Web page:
I just re-ran this test on my 2015 iMac 27 with 1TB SSD. With the SSD 86% empty, BlackMagic performance was 1483 MB/sec write, 1858 MB/sec read. With the SSD 90% full, performance was still 1490 MB/sec write, 1778 MB/sec read.

    It's true that as the SSD exceeds 90% full *write* performance can start to drop but this is a *relative* drop from an incredibly high number. E.g, at 95 or 96% full the Mac's SSD write performance might drop to 800 MB/sec while the read performance will remain at about 1700 MB/sec. The big picture is the read/write performance of a spinning drive (including Fusion) will degrade as it fills up but an SSD will not.

    The real world practical impact is you can't rely on the same "nameplate" capacity of a spinning drive vs SSD if you need good performance. The spinning drive transfer performance will drop dramatically as it fills up. On a performance-critical workload this forces you to maintain a much higher % of empty space on the HDD, which means the HDD cost per megabyte advantage is significantly less than first appears.
     

    Attached Files:

  21. Smoothie macrumors 6502

    Joined:
    Jun 23, 2007
    Location:
    California
    #22
    An SSD makes a huge difference in system responsiveness. I installed a 250 GB Samsung 830 in my 2009 MBP about 6 years ago. It replaced a 256 GB mechanical drive. It was like a new machine. And the performance of the drive has not degraded. Because of my good experience with the Samsung SSD, I installed a 512 GB Samsung 850 Pro in a PC I built. And I just bought an iMac with the 1 TB SSD. In everyday usage, going from a mechanical drive to an SSD will be more noticeable than just bumping up the processor.
     
  22. JasonMovieGuy thread starter macrumors regular

    Joined:
    Jan 11, 2010
    Location:
    Chicago, IL
    #23
    ORDERED!

    Getting my new iMac delivered/expected to arrive on July 20th.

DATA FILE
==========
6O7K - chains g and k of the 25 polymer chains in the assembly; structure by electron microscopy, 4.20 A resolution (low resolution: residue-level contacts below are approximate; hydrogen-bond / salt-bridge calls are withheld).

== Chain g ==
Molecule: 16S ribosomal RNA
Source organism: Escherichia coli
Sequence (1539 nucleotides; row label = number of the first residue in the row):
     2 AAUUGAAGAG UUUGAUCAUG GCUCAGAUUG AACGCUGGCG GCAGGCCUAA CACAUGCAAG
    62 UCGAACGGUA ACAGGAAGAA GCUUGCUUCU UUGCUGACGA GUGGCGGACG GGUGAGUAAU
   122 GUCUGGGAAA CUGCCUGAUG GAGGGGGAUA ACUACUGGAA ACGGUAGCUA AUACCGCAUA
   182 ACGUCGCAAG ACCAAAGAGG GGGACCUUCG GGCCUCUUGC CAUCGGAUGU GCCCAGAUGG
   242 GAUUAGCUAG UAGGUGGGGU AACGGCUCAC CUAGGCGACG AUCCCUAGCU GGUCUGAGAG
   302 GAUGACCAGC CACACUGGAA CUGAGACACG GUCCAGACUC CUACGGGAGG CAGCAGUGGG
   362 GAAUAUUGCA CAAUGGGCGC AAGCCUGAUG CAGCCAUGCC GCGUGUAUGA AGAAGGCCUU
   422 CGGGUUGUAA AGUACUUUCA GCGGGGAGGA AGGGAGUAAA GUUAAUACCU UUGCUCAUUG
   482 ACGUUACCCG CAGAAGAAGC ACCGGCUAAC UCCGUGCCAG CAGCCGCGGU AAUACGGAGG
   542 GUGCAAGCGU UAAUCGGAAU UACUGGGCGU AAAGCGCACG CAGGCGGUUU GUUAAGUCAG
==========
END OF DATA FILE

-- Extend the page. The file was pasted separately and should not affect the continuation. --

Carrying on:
I got ---

    27 iMac - Top Tier
    i7 Processor
    1 TB SSD (worth it I think!)
    Magic Trackpad 2
    Apple Care Protection

    Also ordered the Ballistix Sport LT 32GB Kit

    I am holding off on Final Cut Pro X until the fall. I couldn't afford it AND the SSD, and for now- the latter seemed more important. I use iMovie currently anyways, and am just excited to be able to edit in full HD now. Once September comes around, I'll get FCPX.

    Thanks again for the advice, especially the Fusion vs SSD. I literally made the decision on the dime- I was thisclose to just getting the 2TB Fusion to save money. But I decided pure SSD is the way to go. And a TB is still solid space.

    If anyone recommends a good external Desktop Hard Drive (with 4-6TB of space), I would greatly appreciate it. Or if there's a thread already started :)
     
  23. mpe macrumors 6502

    Joined:
    Sep 3, 2010
    #24
    True and false. This has nothing do do with filling up the hard drive. What you measured is that different parts of a hard drive have different performance. When you fill your HDD completely, the speed will be exactly the same depending on which sectors you read from/write to.

    Blackmagic test has to work with available filesystem. Logically, when your filesystem is full or fragmented, it might report lower performance. However, it doesn't mean that the disk gets slower, just the part of the drive the tool is using is slower.

    The SSDs actually have a different phenomena. Many drives using Samsung TLC chips show read performance degradation where performance of data cell degrades if not rewritten. So reading of least frequently written data gets much slower over the time up to the point when they can't be read at all.

    I would suggest against using tools like Blackmagic for measuring performance. They are designed for a different purpose (Blackmagic is for estimating write performance of RAW video capture). The best test is to do a regular test of task you do on a computer (compile source code, duplicate folder, import RAW projects and export them to JPEG).

    Many people are just obsessed by those benchmark numbers. In real world tasks the practical difference between FD and SSD or between different generation of SSD (pci-e x2, x4, 2.0/3.0) is quite insignificant unless having a specific I/O heavy workflow.
     
  24. martinX macrumors 6502a

    martinX

    Joined:
    Aug 11, 2009
    Location:
    Australia
    #25
    Beyond FCPX, spinning platters are a PITA when they spin down, when doing a search and when doing copies of large files from one drive to another. Just wish SSD was a little cheaper...